Thurley would have needed access to the kitchens, in order to poison the prisoners’ food. If he’d been seen there though, his claim to having a throat infection would have been blown. He stiffened as his thoughts reached their conclusion. There would have to have been a second traitor, one who had access to the kitchens. If his suspicions regarding Thurley were correct, that is, and he had to admit that his suspicions were based on pure speculation. Even If he was wrong about the guard, though, the fact that this chain of suspicion pointed to him left him no choice. He turned and marched out of the room, towards the palace guard house.
There were three off duty guards there, playing cards on the small wooden table. “You three, with me!” he snapped, then left, knowing without having to look behind to see that they would be scrambling for their weapons and hurrying after him. He stopped by the palace records office to look up Thurley’s home address, then led the men out of the palace and to the stables where they hitched up a pair of horses to the jail wagon.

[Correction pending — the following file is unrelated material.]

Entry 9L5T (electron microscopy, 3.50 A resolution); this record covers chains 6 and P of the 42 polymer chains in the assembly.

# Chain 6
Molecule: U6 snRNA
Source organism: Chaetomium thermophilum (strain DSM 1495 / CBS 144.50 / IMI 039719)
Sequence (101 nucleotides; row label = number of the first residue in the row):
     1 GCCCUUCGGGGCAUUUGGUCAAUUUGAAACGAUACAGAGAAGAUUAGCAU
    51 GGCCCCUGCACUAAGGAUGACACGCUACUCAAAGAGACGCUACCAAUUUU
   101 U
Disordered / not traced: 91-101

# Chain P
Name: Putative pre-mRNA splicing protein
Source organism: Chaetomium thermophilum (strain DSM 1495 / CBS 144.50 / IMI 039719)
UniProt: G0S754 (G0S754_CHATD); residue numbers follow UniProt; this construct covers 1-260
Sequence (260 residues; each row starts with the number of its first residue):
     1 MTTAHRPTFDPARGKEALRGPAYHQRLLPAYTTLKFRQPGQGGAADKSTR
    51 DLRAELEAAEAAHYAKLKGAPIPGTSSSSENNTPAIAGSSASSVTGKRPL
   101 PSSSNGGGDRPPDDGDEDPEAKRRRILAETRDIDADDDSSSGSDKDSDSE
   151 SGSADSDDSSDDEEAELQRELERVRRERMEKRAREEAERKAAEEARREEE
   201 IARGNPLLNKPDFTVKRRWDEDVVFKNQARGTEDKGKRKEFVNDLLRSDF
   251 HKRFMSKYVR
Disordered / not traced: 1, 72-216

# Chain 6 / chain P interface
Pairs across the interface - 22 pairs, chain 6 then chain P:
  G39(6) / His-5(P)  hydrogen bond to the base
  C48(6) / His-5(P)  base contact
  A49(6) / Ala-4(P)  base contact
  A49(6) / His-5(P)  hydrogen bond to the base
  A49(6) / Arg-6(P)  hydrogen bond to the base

“We're going to arrest Thurley?” said one of the guards in disbelief. “He's one of the longest serving of us all!”
“He’s got the Medal of Valour!” pointed out another. Balhern ignored them both and climbed into the driver’s seat while the men took their places on the back seats. Balhern then drove the wagon out of the palace yard, past the guards on duty at the gates and out into the streets of the city.
Life in the city had returned more or less to normal since the Brigadier had left. The people had had time to process the news of what had happened to the Princess. They were still outraged, but they couldn't stand around wailing in grief and horror for ever. They had lives to get on with. Hundreds of pink ribbons were hung around trees and sign posts, though. All signifying support for the Princess, and Balhern’s heart warned at the sight of them.